Is money the key to happiness or the root of all evil? If growth and prosperity don't provide a sense of wellbeing, what will? With a fiscal crisis already under way, we take a new look at the way happiness is measured and how it's achieved in the US and other parts of the world. Also, the inventory glut on store shelves and at frozen ports, and coping with numbers in the news, politics and real life.
FROM THIS EPISODE
Just the way bad weather backs up the airlines, a decline in consumer spending leaves inventories in place and backs up supply lines. One sign of the effort to get things moving is that post-Christmas sales this year happened before Christmas. Diane Mollenkopf is associate professor of marketing and logistics at the University of Tennessee at Knoxville.
Diane Mollenkopf, Associate Professor in the Department of Marketing and Logistics, University of Tennessee, Knoxville
In a put-down of F. Scott Fitzgerald, Ernest Hemmingway once wrote, "The very rich are different from you and me… they have more money." But ever since Adam Smith's Wealth of Nations in 1776, western economies have been based on growth and prosperity as the keys to happiness. On the day after Christmas, with the US heading into a major recession, it's worth asking if that’s really true. One study says Puerto Ricans are happier than Germans or Japanese? How come? Is a simpler, more frugal life more satisfying after all?
Ed Diener, Professor Emeritus of Psychology, University of Illinois at Urbana-Champaign
Daniel Kahneman, Professor Emeritus of Psychology, Princeton University
Vicky Robin, Co-author, 'Your Money of Your Life'
Daniel Kahneman and Ed Diener
Why is "average" a stupid idea? What does the "risk" of dying really mean? Is the national "debt" as big as it sounds? The BBC Radio program, More or Less, got a big enough audience to become a book. Now it has crossed the ocean with a new title, The Numbers Game: The Commonsense Guide to Understanding Numbers in the News, Politics and in Life. Co-author Andrew Dilnot, the Principal of St. Hugh's College, talks about taking the mystery out of the numbers.
Andrew Dilnot, co-author, 'The Numbers Game'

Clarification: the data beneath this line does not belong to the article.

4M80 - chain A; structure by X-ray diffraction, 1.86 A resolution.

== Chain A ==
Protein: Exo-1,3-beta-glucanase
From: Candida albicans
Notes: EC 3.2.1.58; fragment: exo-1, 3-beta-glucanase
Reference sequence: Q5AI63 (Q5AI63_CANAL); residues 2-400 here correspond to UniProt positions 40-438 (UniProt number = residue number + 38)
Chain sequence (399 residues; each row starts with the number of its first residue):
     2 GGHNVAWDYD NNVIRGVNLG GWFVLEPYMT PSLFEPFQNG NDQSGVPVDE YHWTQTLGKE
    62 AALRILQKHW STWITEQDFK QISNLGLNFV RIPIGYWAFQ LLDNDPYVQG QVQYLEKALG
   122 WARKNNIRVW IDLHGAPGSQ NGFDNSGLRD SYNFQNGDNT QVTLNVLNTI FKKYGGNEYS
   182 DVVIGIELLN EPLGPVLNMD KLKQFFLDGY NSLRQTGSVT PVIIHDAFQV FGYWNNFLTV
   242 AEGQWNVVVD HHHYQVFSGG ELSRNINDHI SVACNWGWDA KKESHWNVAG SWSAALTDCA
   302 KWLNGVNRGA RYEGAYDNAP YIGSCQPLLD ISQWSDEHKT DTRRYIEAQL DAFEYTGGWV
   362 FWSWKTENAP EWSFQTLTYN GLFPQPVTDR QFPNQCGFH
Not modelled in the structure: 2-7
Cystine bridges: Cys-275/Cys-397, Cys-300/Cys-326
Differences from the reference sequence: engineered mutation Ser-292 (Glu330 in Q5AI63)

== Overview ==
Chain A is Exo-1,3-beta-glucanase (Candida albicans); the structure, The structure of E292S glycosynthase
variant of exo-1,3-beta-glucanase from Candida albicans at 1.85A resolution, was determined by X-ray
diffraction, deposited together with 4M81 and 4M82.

More From To the Point
Does universal health care have a future? Despite controlling the White House and Congress, Republicans have failed to repeal Obamacare. But they are chipping away. Some Democrats advocate universal coverage. So, what’s in store for this year’s midterm elections? Has either side come up with a way to cut costs? To achieve that goal, is it time for doctors to change their focus--away from health care to health itself?
Parkland students take the lead on gun control Young people around the country are all fired up after the Parkland shooting. Veteran observers say they’re changing the atmosphere of debate about gun control. How realistic are their expectations about one of America’s most controversial issues?
Conservatives booed at CPAC Conservative columnist and political analyst Mona Charen was ready to fight at CPAC - the Conservative Political Action Conference. Now she says she was “glad to be booed.” On a special To the Point podcast, we’ll hear how her appearance went and why she and other conservatives feel betrayed by the Trump-Republican Party.
LATEST BLOG POSTS
Facing uncertainty in the US, a Dreamer moves to Mexico Undocumented immigrants who came to the United States as kids may feel like they are in never-ending limbo. President Trump wants to phase out the deferred action for childhood arrivals… Read More
Will Orange County go from Red to Blue? On a recent evening, about two dozen friends and neighbors gathered at a house party in Irvine. They had come to meet Katie Porter, a Democrat who’s running for Congress… Read More